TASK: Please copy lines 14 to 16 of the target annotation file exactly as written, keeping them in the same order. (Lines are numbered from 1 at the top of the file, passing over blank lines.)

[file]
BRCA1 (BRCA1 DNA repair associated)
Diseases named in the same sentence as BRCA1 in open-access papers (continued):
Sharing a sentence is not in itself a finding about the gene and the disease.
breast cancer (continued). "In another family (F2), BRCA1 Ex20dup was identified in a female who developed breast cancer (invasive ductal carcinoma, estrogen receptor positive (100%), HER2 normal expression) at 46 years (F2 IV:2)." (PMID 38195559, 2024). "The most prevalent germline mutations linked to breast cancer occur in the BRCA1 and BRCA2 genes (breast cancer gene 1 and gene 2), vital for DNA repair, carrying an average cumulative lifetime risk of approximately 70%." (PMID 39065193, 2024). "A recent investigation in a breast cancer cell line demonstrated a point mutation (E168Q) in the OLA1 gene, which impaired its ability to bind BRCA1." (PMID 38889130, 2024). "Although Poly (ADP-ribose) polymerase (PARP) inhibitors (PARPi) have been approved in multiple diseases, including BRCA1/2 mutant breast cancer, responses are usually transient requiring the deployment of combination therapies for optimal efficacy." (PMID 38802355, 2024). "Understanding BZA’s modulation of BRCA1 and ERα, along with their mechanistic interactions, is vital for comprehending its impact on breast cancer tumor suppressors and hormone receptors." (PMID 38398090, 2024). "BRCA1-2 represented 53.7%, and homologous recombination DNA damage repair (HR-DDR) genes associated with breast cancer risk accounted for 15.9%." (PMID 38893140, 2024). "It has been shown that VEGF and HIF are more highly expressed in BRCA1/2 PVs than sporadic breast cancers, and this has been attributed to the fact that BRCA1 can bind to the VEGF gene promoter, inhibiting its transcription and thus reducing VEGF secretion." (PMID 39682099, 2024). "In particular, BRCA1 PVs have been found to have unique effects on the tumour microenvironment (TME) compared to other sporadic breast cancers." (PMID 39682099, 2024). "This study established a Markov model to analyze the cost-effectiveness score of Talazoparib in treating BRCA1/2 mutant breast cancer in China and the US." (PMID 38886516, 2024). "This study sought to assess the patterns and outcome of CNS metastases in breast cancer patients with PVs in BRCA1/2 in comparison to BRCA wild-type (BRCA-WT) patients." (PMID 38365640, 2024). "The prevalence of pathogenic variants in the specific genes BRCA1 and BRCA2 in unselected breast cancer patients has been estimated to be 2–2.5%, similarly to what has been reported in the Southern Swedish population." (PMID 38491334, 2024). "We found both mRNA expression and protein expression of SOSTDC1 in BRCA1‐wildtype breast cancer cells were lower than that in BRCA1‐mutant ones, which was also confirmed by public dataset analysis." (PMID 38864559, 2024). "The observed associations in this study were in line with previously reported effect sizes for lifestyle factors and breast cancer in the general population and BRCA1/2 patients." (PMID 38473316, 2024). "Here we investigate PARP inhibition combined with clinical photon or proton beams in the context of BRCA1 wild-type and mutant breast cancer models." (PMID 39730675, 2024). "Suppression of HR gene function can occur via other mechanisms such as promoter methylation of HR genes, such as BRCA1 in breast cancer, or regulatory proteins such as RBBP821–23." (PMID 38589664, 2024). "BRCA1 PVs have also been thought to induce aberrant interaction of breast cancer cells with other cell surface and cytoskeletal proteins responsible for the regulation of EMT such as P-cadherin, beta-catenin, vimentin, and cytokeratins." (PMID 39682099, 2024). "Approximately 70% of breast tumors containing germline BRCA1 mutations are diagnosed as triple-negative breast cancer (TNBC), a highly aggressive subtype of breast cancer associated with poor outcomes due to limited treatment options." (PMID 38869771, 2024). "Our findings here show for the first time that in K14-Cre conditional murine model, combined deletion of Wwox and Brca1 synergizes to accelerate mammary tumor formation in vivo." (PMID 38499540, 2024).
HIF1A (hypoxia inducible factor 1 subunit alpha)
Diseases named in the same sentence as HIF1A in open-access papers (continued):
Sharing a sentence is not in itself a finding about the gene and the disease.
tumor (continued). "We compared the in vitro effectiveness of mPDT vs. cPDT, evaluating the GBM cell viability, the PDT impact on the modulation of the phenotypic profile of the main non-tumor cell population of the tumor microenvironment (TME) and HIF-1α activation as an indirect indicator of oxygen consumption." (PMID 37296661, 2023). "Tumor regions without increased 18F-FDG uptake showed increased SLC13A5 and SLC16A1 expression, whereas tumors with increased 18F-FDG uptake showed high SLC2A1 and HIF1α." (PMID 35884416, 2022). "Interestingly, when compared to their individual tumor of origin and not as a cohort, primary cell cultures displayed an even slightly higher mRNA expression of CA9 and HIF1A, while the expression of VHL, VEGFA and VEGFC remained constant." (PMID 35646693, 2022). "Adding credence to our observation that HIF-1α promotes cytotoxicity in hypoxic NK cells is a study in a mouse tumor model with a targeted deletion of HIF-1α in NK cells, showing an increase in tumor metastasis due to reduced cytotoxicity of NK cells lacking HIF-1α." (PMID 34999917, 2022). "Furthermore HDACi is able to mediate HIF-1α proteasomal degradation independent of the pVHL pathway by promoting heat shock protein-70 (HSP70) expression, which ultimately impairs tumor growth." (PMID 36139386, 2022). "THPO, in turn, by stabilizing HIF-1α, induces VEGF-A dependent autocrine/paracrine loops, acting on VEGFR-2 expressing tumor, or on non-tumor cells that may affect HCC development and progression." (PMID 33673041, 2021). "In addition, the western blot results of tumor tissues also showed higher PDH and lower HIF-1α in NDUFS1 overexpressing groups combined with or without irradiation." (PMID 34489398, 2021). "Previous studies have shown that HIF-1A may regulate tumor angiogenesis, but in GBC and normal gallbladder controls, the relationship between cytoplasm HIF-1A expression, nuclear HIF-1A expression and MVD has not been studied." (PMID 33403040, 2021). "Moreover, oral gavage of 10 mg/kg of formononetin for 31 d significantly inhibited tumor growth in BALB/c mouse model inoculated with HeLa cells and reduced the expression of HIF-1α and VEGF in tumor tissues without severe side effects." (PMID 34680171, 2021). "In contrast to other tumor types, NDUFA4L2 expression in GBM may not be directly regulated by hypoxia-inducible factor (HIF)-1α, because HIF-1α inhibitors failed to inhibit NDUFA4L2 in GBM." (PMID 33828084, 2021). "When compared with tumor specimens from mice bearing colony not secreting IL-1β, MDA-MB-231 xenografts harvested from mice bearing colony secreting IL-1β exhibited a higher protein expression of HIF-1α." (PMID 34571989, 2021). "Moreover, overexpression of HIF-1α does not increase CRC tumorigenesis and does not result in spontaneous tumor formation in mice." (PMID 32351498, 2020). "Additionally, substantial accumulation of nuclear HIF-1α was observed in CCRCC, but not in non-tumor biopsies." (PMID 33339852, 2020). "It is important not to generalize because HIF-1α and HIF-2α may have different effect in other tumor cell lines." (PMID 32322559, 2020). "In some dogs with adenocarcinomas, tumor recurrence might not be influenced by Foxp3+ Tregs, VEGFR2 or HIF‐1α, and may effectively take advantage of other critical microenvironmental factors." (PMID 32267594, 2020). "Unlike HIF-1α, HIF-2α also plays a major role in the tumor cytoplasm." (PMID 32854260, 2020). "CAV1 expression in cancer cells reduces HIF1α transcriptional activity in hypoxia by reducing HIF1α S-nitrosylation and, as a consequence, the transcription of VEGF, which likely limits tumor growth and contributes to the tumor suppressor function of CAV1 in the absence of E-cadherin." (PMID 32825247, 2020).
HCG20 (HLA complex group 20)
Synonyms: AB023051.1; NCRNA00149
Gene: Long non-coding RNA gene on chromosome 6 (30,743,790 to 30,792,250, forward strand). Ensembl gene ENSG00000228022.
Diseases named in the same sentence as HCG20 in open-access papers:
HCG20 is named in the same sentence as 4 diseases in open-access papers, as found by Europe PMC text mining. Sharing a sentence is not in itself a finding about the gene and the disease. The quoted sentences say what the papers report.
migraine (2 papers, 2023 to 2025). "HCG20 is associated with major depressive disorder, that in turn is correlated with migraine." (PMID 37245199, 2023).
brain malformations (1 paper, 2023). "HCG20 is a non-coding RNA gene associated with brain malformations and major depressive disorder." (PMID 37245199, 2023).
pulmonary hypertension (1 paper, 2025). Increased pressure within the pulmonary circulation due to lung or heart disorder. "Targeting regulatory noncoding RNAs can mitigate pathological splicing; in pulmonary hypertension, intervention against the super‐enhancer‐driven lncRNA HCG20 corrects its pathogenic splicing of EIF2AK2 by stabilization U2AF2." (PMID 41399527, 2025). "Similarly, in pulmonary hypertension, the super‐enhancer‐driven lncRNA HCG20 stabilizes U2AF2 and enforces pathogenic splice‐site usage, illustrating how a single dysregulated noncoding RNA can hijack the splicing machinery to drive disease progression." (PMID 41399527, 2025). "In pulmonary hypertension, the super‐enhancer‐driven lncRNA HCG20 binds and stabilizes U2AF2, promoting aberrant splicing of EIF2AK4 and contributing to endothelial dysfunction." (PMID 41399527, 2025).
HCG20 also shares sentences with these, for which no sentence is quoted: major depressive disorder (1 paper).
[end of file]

migraine (2 papers, 2023 to 2025). "HCG20 is associated with major depressive disorder, that in turn is correlated with migraine." (PMID 37245199, 2023).
brain malformations (1 paper, 2023). "HCG20 is a non-coding RNA gene associated with brain malformations and major depressive disorder." (PMID 37245199, 2023).
pulmonary hypertension (1 paper, 2025). Increased pressure within the pulmonary circulation due to lung or heart disorder. "Targeting regulatory noncoding RNAs can mitigate pathological splicing; in pulmonary hypertension, intervention against the super‐enhancer‐driven lncRNA HCG20 corrects its pathogenic splicing of EIF2AK2 by stabilization U2AF2." (PMID 41399527, 2025). "Similarly, in pulmonary hypertension, the super‐enhancer‐driven lncRNA HCG20 stabilizes U2AF2 and enforces pathogenic splice‐site usage, illustrating how a single dysregulated noncoding RNA can hijack the splicing machinery to drive disease progression." (PMID 41399527, 2025). "In pulmonary hypertension, the super‐enhancer‐driven lncRNA HCG20 binds and stabilizes U2AF2, promoting aberrant splicing of EIF2AK4 and contributing to endothelial dysfunction." (PMID 41399527, 2025).